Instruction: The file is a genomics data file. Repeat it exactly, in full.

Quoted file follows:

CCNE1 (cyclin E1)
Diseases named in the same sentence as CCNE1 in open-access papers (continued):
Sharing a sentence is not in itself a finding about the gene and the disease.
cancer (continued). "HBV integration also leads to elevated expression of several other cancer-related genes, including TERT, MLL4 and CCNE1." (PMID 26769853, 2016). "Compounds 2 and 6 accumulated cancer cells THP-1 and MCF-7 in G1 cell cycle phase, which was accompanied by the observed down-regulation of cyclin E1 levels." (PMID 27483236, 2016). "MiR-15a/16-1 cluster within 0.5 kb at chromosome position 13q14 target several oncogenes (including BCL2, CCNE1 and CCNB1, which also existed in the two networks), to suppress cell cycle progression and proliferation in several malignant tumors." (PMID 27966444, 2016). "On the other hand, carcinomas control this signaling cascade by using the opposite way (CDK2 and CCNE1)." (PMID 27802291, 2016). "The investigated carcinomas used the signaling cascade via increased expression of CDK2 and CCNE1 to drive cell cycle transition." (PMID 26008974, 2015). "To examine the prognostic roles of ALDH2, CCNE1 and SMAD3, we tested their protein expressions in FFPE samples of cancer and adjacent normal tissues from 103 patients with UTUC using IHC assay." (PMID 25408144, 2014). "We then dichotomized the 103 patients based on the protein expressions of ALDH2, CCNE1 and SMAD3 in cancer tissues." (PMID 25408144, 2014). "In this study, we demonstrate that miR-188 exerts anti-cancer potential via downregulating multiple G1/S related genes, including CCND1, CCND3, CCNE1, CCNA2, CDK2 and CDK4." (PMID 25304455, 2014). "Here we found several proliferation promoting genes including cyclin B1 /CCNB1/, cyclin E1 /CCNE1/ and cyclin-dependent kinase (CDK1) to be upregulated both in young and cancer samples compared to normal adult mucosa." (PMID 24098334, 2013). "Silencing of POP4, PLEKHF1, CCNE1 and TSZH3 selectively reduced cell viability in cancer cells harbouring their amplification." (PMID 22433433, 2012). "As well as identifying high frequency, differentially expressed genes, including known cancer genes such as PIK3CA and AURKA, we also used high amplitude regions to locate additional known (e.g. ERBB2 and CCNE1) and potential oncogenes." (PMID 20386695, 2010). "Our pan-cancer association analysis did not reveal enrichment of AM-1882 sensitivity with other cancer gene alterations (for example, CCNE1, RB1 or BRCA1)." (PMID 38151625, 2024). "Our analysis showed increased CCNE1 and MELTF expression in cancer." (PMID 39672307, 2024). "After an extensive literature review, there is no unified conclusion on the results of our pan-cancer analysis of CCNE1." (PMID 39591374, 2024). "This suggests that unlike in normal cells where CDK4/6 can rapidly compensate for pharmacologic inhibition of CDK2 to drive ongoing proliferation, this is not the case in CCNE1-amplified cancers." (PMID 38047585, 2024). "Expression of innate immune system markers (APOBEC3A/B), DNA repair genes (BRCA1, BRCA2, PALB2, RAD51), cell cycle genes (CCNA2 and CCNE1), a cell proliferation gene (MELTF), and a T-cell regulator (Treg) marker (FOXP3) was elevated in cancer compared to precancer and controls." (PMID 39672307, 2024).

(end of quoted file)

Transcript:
CCNE1 (cyclin E1)
Diseases named in the same sentence as CCNE1 in open-access papers (continued):
Sharing a sentence is not in itself a finding about the gene and the disease.
cancer (continued). "HBV integration also leads to elevated expression of several other cancer-related genes, including TERT, MLL4 and CCNE1." (PMID 26769853, 2016). "Compounds 2 and 6 accumulated cancer cells THP-1 and MCF-7 in G1 cell cycle phase, which was accompanied by the observed down-regulation of cyclin E1 levels." (PMID 27483236, 2016). "MiR-15a/16-1 cluster within 0.5 kb at chromosome position 13q14 target several oncogenes (including BCL2, CCNE1 and CCNB1, which also existed in the two networks), to suppress cell cycle progression and proliferation in several malignant tumors." (PMID 27966444, 2016). "On the other hand, carcinomas control this signaling cascade by using the opposite way (CDK2 and CCNE1)." (PMID 27802291, 2016). "The investigated carcinomas used the signaling cascade via increased expression of CDK2 and CCNE1 to drive cell cycle transition." (PMID 26008974, 2015). "To examine the prognostic roles of ALDH2, CCNE1 and SMAD3, we tested their protein expressions in FFPE samples of cancer and adjacent normal tissues from 103 patients with UTUC using IHC assay." (PMID 25408144, 2014). "We then dichotomized the 103 patients based on the protein expressions of ALDH2, CCNE1 and SMAD3 in cancer tissues." (PMID 25408144, 2014). "In this study, we demonstrate that miR-188 exerts anti-cancer potential via downregulating multiple G1/S related genes, including CCND1, CCND3, CCNE1, CCNA2, CDK2 and CDK4." (PMID 25304455, 2014). "Here we found several proliferation promoting genes including cyclin B1 /CCNB1/, cyclin E1 /CCNE1/ and cyclin-dependent kinase (CDK1) to be upregulated both in young and cancer samples compared to normal adult mucosa." (PMID 24098334, 2013). "Silencing of POP4, PLEKHF1, CCNE1 and TSZH3 selectively reduced cell viability in cancer cells harbouring their amplification." (PMID 22433433, 2012). "As well as identifying high frequency, differentially expressed genes, including known cancer genes such as PIK3CA and AURKA, we also used high amplitude regions to locate additional known (e.g. ERBB2 and CCNE1) and potential oncogenes." (PMID 20386695, 2010). "Our pan-cancer association analysis did not reveal enrichment of AM-1882 sensitivity with other cancer gene alterations (for example, CCNE1, RB1 or BRCA1)." (PMID 38151625, 2024). "Our analysis showed increased CCNE1 and MELTF expression in cancer." (PMID 39672307, 2024). "After an extensive literature review, there is no unified conclusion on the results of our pan-cancer analysis of CCNE1." (PMID 39591374, 2024). "This suggests that unlike in normal cells where CDK4/6 can rapidly compensate for pharmacologic inhibition of CDK2 to drive ongoing proliferation, this is not the case in CCNE1-amplified cancers." (PMID 38047585, 2024). "Expression of innate immune system markers (APOBEC3A/B), DNA repair genes (BRCA1, BRCA2, PALB2, RAD51), cell cycle genes (CCNA2 and CCNE1), a cell proliferation gene (MELTF), and a T-cell regulator (Treg) marker (FOXP3) was elevated in cancer compared to precancer and controls." (PMID 39672307, 2024).